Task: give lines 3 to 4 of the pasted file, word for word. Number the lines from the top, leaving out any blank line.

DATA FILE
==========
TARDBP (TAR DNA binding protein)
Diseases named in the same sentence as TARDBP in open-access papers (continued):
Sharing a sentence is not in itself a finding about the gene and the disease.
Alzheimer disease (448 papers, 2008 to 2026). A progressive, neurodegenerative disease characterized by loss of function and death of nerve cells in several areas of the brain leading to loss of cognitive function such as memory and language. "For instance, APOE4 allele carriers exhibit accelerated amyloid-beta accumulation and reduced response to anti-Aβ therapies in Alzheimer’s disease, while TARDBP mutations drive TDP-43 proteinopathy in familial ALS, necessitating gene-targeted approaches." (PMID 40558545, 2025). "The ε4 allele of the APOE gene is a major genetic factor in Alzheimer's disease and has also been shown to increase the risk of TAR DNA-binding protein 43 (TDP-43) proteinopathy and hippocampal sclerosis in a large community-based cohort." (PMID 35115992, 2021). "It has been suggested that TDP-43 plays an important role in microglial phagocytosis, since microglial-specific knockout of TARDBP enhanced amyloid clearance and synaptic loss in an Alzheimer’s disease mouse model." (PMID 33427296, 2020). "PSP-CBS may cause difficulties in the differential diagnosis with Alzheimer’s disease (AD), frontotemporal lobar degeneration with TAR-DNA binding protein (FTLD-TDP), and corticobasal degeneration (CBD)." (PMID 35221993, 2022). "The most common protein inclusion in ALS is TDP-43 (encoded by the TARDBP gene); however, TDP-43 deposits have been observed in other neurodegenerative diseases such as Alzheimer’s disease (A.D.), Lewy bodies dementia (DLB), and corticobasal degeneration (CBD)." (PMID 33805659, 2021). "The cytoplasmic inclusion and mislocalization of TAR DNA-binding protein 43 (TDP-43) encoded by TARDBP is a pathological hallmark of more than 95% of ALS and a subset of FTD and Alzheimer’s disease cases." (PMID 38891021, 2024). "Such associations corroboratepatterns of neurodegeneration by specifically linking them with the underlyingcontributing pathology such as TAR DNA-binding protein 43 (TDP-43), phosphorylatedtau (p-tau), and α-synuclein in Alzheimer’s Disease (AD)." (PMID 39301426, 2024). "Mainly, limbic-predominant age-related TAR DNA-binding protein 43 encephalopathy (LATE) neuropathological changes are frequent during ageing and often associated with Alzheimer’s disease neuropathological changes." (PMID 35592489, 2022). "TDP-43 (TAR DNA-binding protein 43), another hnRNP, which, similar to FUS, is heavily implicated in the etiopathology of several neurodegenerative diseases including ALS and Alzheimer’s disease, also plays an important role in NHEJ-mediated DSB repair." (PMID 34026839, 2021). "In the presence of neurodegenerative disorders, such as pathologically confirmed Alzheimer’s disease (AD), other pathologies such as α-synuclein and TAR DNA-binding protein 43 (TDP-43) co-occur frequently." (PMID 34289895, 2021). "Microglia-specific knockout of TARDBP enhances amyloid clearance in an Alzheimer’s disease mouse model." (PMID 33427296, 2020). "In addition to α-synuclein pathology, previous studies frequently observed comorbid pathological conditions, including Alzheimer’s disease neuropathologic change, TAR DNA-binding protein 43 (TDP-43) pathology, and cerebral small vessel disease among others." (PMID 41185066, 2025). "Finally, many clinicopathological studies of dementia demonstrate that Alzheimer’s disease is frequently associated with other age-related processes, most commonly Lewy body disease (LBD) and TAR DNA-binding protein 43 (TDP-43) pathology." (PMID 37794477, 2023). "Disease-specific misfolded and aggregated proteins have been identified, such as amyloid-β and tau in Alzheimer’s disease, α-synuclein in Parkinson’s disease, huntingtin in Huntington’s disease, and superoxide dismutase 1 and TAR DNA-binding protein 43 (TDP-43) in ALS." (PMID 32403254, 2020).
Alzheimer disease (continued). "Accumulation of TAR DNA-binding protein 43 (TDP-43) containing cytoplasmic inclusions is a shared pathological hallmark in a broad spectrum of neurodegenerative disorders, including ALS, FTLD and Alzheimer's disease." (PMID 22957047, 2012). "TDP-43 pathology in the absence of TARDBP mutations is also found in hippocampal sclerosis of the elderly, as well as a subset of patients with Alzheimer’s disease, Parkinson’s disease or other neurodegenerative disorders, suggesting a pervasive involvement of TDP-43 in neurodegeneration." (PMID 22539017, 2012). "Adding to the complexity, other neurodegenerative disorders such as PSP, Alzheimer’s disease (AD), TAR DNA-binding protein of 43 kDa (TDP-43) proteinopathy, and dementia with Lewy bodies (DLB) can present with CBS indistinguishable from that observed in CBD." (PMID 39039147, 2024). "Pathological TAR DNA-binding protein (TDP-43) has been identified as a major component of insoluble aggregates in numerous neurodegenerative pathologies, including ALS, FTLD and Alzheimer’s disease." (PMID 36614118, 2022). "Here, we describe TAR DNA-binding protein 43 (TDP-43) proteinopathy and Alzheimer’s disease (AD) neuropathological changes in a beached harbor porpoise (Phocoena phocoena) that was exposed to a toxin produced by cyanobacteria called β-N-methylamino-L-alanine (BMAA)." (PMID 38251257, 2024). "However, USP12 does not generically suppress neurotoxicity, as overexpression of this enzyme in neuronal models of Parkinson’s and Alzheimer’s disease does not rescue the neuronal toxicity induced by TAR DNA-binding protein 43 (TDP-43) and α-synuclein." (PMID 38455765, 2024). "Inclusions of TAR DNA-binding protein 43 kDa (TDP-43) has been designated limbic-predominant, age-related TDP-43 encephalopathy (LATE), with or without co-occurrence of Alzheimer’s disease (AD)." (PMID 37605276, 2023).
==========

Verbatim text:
Sharing a sentence is not in itself a finding about the gene and the disease.
Alzheimer disease (448 papers, 2008 to 2026). A progressive, neurodegenerative disease characterized by loss of function and death of nerve cells in several areas of the brain leading to loss of cognitive function such as memory and language. "For instance, APOE4 allele carriers exhibit accelerated amyloid-beta accumulation and reduced response to anti-Aβ therapies in Alzheimer’s disease, while TARDBP mutations drive TDP-43 proteinopathy in familial ALS, necessitating gene-targeted approaches." (PMID 40558545, 2025). "The ε4 allele of the APOE gene is a major genetic factor in Alzheimer's disease and has also been shown to increase the risk of TAR DNA-binding protein 43 (TDP-43) proteinopathy and hippocampal sclerosis in a large community-based cohort." (PMID 35115992, 2021). "It has been suggested that TDP-43 plays an important role in microglial phagocytosis, since microglial-specific knockout of TARDBP enhanced amyloid clearance and synaptic loss in an Alzheimer’s disease mouse model." (PMID 33427296, 2020). "PSP-CBS may cause difficulties in the differential diagnosis with Alzheimer’s disease (AD), frontotemporal lobar degeneration with TAR-DNA binding protein (FTLD-TDP), and corticobasal degeneration (CBD)." (PMID 35221993, 2022). "The most common protein inclusion in ALS is TDP-43 (encoded by the TARDBP gene); however, TDP-43 deposits have been observed in other neurodegenerative diseases such as Alzheimer’s disease (A.D.), Lewy bodies dementia (DLB), and corticobasal degeneration (CBD)." (PMID 33805659, 2021). "The cytoplasmic inclusion and mislocalization of TAR DNA-binding protein 43 (TDP-43) encoded by TARDBP is a pathological hallmark of more than 95% of ALS and a subset of FTD and Alzheimer’s disease cases." (PMID 38891021, 2024). "Such associations corroboratepatterns of neurodegeneration by specifically linking them with the underlyingcontributing pathology such as TAR DNA-binding protein 43 (TDP-43), phosphorylatedtau (p-tau), and α-synuclein in Alzheimer’s Disease (AD)." (PMID 39301426, 2024). "Mainly, limbic-predominant age-related TAR DNA-binding protein 43 encephalopathy (LATE) neuropathological changes are frequent during ageing and often associated with Alzheimer’s disease neuropathological changes." (PMID 35592489, 2022). "TDP-43 (TAR DNA-binding protein 43), another hnRNP, which, similar to FUS, is heavily implicated in the etiopathology of several neurodegenerative diseases including ALS and Alzheimer’s disease, also plays an important role in NHEJ-mediated DSB repair." (PMID 34026839, 2021). "In the presence of neurodegenerative disorders, such as pathologically confirmed Alzheimer’s disease (AD), other pathologies such as α-synuclein and TAR DNA-binding protein 43 (TDP-43) co-occur frequently." (PMID 34289895, 2021). "Microglia-specific knockout of TARDBP enhances amyloid clearance in an Alzheimer’s disease mouse model." (PMID 33427296, 2020). "In addition to α-synuclein pathology, previous studies frequently observed comorbid pathological conditions, including Alzheimer’s disease neuropathologic change, TAR DNA-binding protein 43 (TDP-43) pathology, and cerebral small vessel disease among others." (PMID 41185066, 2025). "Finally, many clinicopathological studies of dementia demonstrate that Alzheimer’s disease is frequently associated with other age-related processes, most commonly Lewy body disease (LBD) and TAR DNA-binding protein 43 (TDP-43) pathology." (PMID 37794477, 2023). "Disease-specific misfolded and aggregated proteins have been identified, such as amyloid-β and tau in Alzheimer’s disease, α-synuclein in Parkinson’s disease, huntingtin in Huntington’s disease, and superoxide dismutase 1 and TAR DNA-binding protein 43 (TDP-43) in ALS." (PMID 32403254, 2020).